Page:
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Dublin: 15 °C Friday 19 September, 2014

Dublin library to move to Parnell Square in €60m ‘cultural quarter’ project

The central library, currently based in the Ilac Centre, will become the focal point for a new ‘cultural district’.

Dublin city architect Ali Grehan, Kennedy Wilson Europe director Peter Collins, and Dublin city librarian Margaret Hayes at the announcement of the new plans today.
Dublin city architect Ali Grehan, Kennedy Wilson Europe director Peter Collins, and Dublin city librarian Margaret Hayes at the announcement of the new plans today.
Image: Jason Clarke Photography

DUBLIN’S MAIN LIBRARY is to move to Parnell Square as part of a €60 million development to create a new ‘cultural quarter’ for the capital.

The main library, currently based in the Ilac shopping centre, will relocate to a premises which will have a direct connection to the Hugh Lane Gallery through a new pedestrianised plaza.

The library will move to the old Coláiste Mhuire building, and two adjacent units, on the north-eastern side of Parnell Square. The building was vacated by the school in 2003 and is now owned by the Office of Public Works.

The building will also incorporate facilities for music and writing, and hopes to help regenerate the Parnell Square area – the capital’s oldest Georgian square – as well as revitalising the upper part of O’Connell Street as part of a larger ‘Civic Spine’ for the city between Parnell Square, O’Connell Street, Trinity College and Christchurch.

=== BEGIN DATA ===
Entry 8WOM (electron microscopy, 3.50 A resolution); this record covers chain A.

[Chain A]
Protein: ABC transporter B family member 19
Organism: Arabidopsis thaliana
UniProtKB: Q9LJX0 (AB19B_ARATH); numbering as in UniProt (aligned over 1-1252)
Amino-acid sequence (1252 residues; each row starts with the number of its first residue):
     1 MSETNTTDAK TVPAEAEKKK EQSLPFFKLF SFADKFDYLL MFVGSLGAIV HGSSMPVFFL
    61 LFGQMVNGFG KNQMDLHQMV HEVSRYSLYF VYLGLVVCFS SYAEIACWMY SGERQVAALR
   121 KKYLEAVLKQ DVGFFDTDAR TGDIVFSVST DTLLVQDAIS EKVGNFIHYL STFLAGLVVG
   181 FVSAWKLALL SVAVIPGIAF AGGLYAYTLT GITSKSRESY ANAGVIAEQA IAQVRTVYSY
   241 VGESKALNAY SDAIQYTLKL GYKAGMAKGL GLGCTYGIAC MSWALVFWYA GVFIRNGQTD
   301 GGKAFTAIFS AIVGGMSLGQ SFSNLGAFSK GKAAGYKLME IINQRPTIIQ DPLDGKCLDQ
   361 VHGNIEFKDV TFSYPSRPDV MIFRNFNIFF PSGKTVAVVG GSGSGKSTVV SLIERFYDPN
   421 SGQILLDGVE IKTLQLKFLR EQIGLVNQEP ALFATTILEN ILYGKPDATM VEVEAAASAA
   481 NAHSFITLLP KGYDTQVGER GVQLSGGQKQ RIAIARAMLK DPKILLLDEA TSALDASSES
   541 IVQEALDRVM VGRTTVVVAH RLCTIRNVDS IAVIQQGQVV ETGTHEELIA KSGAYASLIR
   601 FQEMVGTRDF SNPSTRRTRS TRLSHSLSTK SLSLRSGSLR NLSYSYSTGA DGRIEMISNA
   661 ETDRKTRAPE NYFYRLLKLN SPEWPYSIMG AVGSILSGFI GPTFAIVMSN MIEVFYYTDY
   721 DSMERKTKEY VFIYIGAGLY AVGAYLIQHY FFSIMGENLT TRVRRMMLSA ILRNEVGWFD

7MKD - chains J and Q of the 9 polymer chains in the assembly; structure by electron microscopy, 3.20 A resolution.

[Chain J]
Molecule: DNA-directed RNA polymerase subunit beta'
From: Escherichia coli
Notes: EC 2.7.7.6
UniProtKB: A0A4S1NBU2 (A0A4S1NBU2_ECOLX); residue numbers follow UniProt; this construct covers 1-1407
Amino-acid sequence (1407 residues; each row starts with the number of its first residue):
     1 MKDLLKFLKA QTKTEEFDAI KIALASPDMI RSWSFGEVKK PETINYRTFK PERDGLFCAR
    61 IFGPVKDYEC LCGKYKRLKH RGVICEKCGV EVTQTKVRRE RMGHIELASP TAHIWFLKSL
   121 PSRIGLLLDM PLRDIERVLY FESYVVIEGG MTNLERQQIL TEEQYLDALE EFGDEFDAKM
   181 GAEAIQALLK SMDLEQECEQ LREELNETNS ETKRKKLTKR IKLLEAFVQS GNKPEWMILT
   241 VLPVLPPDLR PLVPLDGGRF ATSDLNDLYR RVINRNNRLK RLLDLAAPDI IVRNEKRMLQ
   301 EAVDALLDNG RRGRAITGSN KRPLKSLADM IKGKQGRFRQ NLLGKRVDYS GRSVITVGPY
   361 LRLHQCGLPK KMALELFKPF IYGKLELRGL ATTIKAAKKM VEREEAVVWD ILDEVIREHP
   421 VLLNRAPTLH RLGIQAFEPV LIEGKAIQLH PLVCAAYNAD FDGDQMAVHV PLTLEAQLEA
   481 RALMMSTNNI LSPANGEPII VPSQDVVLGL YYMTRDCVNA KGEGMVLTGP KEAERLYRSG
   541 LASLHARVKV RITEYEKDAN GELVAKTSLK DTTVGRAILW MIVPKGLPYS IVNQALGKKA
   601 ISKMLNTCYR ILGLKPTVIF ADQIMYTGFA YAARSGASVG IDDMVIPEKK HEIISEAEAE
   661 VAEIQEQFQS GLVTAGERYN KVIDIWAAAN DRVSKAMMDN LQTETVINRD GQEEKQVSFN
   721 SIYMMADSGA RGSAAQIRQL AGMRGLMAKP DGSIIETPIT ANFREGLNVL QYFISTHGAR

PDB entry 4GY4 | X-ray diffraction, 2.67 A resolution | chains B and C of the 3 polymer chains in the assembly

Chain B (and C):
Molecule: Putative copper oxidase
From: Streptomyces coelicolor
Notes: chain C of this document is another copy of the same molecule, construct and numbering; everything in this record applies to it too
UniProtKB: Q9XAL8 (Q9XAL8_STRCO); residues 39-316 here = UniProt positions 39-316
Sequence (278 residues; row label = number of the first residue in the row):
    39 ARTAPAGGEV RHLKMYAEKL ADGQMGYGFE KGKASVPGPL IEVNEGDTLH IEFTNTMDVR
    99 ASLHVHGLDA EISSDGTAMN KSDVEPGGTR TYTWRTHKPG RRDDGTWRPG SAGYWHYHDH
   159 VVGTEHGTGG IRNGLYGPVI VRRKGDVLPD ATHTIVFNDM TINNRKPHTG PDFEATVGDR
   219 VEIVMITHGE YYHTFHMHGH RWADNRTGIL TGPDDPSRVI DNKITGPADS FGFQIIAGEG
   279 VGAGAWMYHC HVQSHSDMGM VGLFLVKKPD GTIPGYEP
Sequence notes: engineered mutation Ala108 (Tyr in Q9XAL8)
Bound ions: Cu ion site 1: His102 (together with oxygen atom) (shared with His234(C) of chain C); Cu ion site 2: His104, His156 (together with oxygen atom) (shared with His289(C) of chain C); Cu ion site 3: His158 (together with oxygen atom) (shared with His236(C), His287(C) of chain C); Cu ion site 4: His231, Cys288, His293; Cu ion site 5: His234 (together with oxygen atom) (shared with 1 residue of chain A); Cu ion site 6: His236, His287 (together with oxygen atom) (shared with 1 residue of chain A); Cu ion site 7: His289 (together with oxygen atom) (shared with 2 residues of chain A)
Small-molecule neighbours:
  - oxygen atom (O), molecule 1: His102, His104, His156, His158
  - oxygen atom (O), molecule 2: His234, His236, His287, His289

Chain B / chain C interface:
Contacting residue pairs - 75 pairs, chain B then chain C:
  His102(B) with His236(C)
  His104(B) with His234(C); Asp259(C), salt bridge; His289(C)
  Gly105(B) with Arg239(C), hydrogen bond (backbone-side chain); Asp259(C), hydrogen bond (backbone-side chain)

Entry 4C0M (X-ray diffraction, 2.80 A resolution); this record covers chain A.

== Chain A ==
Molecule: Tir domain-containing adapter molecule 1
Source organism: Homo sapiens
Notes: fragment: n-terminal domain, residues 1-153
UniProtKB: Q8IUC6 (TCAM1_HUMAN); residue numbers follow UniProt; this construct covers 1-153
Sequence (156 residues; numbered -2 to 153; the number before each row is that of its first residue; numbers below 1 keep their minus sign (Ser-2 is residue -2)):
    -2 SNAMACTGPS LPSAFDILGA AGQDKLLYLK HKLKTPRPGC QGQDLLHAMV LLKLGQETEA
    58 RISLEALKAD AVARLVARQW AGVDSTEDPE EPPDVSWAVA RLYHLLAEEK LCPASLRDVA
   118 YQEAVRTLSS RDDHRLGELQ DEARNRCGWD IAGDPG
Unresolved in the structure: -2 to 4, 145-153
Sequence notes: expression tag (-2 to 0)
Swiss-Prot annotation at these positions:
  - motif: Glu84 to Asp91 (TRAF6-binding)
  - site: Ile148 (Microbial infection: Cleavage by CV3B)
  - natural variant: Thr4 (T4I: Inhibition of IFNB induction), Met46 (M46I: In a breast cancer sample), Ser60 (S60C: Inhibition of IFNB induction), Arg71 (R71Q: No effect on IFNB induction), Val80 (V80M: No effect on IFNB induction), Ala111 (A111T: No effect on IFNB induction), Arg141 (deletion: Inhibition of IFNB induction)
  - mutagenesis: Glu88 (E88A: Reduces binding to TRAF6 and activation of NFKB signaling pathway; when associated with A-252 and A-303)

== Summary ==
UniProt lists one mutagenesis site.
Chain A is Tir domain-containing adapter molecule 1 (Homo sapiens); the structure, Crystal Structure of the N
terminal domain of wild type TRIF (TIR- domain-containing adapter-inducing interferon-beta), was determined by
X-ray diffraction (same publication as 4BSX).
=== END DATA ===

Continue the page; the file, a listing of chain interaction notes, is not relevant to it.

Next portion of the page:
Council authorities hope that the regenerated Parnell Square area will become a popular meeting place north of the Liffey.

An initial €2.5 million in funding for the project is being supplied by an international property company, Kennedy Wilson, which will also lead the fundraising efforts to come up with the rest of the funding needed.

The existing library in the Ilac centre is open for 54 hours a week, but access is restricted based on the opening hours of the centre itself, while the constraints of the centre offer only limited space for expansion.

City manager John Tierney said the project offered “a powerful opportunity and catalyst for the redevelopment for this part of Northside Dublin”, while city architect Ali Grehan said it would be “the heart of the cultural life of the capital”.

A public consultation seeking suggestions and input on the plans will begin in the coming months.

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